Evans' book was reprinted in both 1962 and 1988. In 1966, a year after Lange passed away, the Museum of Modern Art hosted an exhibition of her life's work and oversaw publication of the accompanying catalog. In addition, a collection of Wolcott's FSA prints was published in 1983, and, in 1995, a number of FSA images were reproduced in America at the Crossroads: Great Photographs From the Thirties. This sampling of FSA-inspired publications is not to suggest that other New Deal images are neither as stirring nor as effective as the FSA photos--only that the FSA images prove the most prevalent. However, there is also something to be said for the powerful artistry of Stryker's collection.

A photograph by Wolcott, for example, shows a coal miner's child carrying home a can of kerosene but calls to mind the work of a French impressionist. The small girl wears a dirty white dress and tips head and body toward the left to balance the weight of the can in her right hand. A shabby house towers above her on the right while an idle train, overflowing with coal, sits adjacent to her dirt path. Both the house and the train accentuate the smallness of the child's body as she struggles to bring the kerosene home to her family. The unmoving train and its full cargo, moreover, symbolize the cause of the girl's destitution. For while goods--be they natural resources, such as coal, or agricultural products--abound, there are no consumers. Behind the train, we glimpse gently rolling hills, which remind us of a simpler, less industrialized time when childhood innocence prevailed. The tension between what could be and what really is heightens our feelings of pity for this little child caught in the middle.

"Child taking home kerosene"
"Coal miner's child taking home kerosene for lamps"
Wolcott's child attracts the viewer's eye in much the same way as the white-clad girl does in Georges Seurat's "A Sunday Afternoon on the Island of La Grande Jatte." In the painting, a young girl wearing a pristine white dress sits amid gay picnickers. As the central source of white within the frame, Seurat's child stands out from the happy scene as a picture of innocence in much the same way as Wolcott's child stands out as the innocent victim among signs of industrial devastation.
"La Grande Jatte"
"La Grande Jatte"

Seurat's pointillist achievement represents the type of high art commissioned, studied, and appreciated by the upper classes. The subjects of Wolcott's pictures would be unfamiliar with paintings like "An Afternoon at La Grande Jatte." The intended audience for FSA photographs, however, was not of the same class as the imaged subjects, and white, middle-class America could recognize the visual allusions. Such aesthetic references, in fact, allowed middle- and upper-class viewers to sympathize with the subjects in a way not otherwise possible. According to Stott, documentary images provided common ground during the '30s. "Documentary is a radically democratic genre," he writes. "It dignifies the usual and levels the extraordinary. Most often its subject is the common man, and when it is not, the subject, however exalted he be, is looked at from the common man's point of view" (49). The pictures provide a parable of how life could be, allowing viewers to sympathize across regional, class, racial, and gender lines.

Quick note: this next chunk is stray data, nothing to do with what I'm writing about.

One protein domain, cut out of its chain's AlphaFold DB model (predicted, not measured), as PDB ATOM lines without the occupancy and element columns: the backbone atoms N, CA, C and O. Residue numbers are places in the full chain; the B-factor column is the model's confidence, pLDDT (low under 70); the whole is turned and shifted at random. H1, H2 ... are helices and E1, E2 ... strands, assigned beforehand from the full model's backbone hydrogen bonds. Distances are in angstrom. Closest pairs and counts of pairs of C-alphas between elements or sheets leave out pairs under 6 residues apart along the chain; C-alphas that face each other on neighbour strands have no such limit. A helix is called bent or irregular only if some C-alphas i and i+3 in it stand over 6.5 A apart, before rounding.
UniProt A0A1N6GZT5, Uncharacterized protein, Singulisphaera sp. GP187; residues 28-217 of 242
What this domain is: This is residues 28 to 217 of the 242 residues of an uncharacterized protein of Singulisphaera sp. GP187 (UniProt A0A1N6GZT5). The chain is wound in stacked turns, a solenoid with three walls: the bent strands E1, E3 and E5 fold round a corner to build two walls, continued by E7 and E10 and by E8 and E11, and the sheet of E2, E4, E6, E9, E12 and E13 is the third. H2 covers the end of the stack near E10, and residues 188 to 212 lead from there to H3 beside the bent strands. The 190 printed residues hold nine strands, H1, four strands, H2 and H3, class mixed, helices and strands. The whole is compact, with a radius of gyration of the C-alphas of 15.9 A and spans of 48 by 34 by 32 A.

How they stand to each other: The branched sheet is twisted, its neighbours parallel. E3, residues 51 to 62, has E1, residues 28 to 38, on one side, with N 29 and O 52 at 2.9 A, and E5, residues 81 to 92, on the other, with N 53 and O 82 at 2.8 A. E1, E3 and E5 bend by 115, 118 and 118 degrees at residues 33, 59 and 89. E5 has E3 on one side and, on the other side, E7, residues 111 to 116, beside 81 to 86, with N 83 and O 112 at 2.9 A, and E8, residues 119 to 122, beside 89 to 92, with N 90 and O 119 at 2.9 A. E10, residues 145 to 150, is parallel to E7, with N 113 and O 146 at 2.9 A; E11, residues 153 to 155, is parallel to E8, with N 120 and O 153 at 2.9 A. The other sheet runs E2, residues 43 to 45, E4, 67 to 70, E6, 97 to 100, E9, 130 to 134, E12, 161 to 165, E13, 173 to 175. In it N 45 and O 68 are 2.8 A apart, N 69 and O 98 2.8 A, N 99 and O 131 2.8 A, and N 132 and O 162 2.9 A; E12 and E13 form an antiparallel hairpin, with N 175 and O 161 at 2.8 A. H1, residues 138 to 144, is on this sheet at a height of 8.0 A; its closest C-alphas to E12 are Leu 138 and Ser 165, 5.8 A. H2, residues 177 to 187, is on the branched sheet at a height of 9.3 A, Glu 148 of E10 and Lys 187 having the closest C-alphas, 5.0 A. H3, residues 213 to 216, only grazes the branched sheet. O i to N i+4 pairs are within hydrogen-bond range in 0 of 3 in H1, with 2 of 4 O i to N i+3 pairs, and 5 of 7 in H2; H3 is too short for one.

Beauty derives from the tension between known artistic forms and the simplicity of the images themselves, forcing viewers to take a second look. Then they see the distortion of everyday scenes--a child carrying a can of kerosene rather than a picnic basket or a pile of schoolbooks, for example--which inspires an affective response. Documentary images encourage the audience to feel as well as to see. Stryker once explained, "A good documentary should tell not only what a place or a thing or a person looks like, but it must also tell the audience what it would feel like to be an actual witness to the scene" (Qtd in Stott 29). Good documentary, however, also enables one to empathize with the subject, a quality that characterizes documentary photography as art. In a 1937 issue of U.S. Camera Magazine, an essayist writes of Evans' work: "For me this is better propaganda than it would be if it were not aesthetically enjoyable. It is because I enjoy looking that I go on looking until the pity and the shame are impressed upon me, unforgettably" (Qtd in Stott 273).